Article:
Monday, March 16, 2009

My Essay Now Published in Bible and Critical Theory e-journal

My essay, Atonement patterns in biblical narrative:Rebellious Sons, Scapegoats and Boy Substitutes, is now out in the first issue for 2009 of the Bible & Critical Theory e-Journal. Below is the abstract:

The paper gives an overview of Atonement ritual patterns and symbolism before examining how Atonement elements are played out in certain biblical narratives. I survey a number of narratives from Genesis, Joshua, Judges and 1 Samuel before exploring the atonement patterns in the 2 Samuel story of the rebellion and death of Absalom. The Day of Atonement was not unique to the ‘Israelite’ Temple/s. While I believe ‘Israel’ had its own unique understanding of Atonement, ‘Israelite’ Temple symbolism, rituals and motifs are derived from and are part of a broader family of Middle Eastern Temple theologies and practice. Atonement is related to the New Year and world renewal, celebrating the divine overcoming of Chaos e.g Marduk vs Tiamat, El/Athirat vs Yam/Leviathan, Baal vs Yam & Mot, YHWH vs Yam/Leviathan(/Azazel?). Over 30 years ago, Rictor Norton identified a homo-erotic element in such mythologies and associated sacrificial rituals. My reading of Atonement patterns in the Absalom narrative highlights such homo-erotic possibilities.

If that whets your appetite, I'm afraid the e-Journal is only available through individual subscription or through subscribing libraries. These will most likely be university libraries. However, in this issue there are a couple of free access items: the editorial by Roland Boer and Julie Kelso, and an essay, Sour Grapes, Fermented Selves: Musical Shulammites Modulate Subjectivity, by Heidi Epstein. Here's the abstract to encourage you to check it out:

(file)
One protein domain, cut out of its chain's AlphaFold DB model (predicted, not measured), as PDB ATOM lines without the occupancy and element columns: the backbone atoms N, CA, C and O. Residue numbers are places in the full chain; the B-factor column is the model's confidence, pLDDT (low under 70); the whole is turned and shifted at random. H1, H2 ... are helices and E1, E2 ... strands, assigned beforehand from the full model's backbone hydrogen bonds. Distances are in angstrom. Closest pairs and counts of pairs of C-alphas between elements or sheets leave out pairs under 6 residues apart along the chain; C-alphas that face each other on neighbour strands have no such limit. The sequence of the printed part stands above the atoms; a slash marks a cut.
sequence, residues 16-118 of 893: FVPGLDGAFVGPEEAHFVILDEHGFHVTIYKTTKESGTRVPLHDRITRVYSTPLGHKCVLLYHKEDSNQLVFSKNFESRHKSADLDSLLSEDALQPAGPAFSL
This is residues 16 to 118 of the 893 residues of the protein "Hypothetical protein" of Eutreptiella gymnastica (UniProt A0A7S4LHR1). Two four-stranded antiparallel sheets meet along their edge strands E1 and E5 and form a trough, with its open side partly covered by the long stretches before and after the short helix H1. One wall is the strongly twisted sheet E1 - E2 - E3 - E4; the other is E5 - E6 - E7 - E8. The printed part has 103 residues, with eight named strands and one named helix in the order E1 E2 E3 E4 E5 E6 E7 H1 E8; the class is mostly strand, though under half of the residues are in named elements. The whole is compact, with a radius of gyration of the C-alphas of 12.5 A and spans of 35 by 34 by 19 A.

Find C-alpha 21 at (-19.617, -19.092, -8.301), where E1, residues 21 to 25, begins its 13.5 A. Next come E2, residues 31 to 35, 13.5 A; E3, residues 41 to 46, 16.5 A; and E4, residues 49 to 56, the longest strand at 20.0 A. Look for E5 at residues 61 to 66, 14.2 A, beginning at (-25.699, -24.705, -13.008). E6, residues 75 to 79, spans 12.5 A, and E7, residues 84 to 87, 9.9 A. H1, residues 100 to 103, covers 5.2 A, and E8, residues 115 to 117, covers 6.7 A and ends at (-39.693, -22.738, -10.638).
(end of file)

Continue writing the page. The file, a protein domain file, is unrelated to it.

How might a strange intersection of disparate fields – biblical criticism and New Musicology – generate mutually sustenant fruit? ‘Seeds’ for the latter, I propose, would lie in reading musical settings of the Song of Solomon with interpretive lenses that New Musicologists have been developing since the late 1980s. In this essay, musical settings of the Song are read from this perspective in hopes that such new musicological ‘exegeses’ may add discursive breadth to the latest biblical critical discussions about the Song’s thematics. This paper places two pop music settings of the Song ‘in conversation’ with opposing sides of a recent debate over the Song’s erotic content: feminist (biblical) scholars conventionally framed the Song and its heroine’s romantic pursuits as odes to the joy of egalitarian heterosexual love; more recent provocateurs have queered its pitch to accommodate s/m fantasies of a bottom’s ‘pain-filled pleasures’ (Boer, Moore and Burrus). Steeleye Span’s ‘Awake, awake’ (1977) and the Pixies’ ‘I’ve Been Tired’ (1987) curiously anticipate these polemics. Steeleye’s electric folk and the Pixies’ post-punk alternative styles seem respectively to honour and revile this canonical text and its mysterious animatrice. The former’s music and lyrics reproduce the harmonious, linear pas de deux thatreaders coerce from the text. By contrast, the latter’s soundscape drags the pair through musical grunge. However, reread via New Musicology’s sense of music as a culturally inflected ‘technique of the self,’ study of text-music relations, the songs’ historical contexts, and the social meanings of musical genre recast these two settings as fraternal twins. Additionally, the Shulammite’s musical peregrinations produce new allegorical registers within the canticle, and broaden in unlikely directions the scope of the sonically rendered ‘sacred erotic,’ now disruptively reconfigured within popular music.

You can also read the abstracts for the other essays in this issue on the site. These are:

Back to the future: Reading Heidegger Reading Paul, Lars Brunn

Bobbittizing God: On the importance of the divine genitals remaining unManageable, Philip Culbertson

How to read an interpretation: Interpretive strategies and the maintenance of authority, Craig Martin

And as always there's a stack of book reviews.

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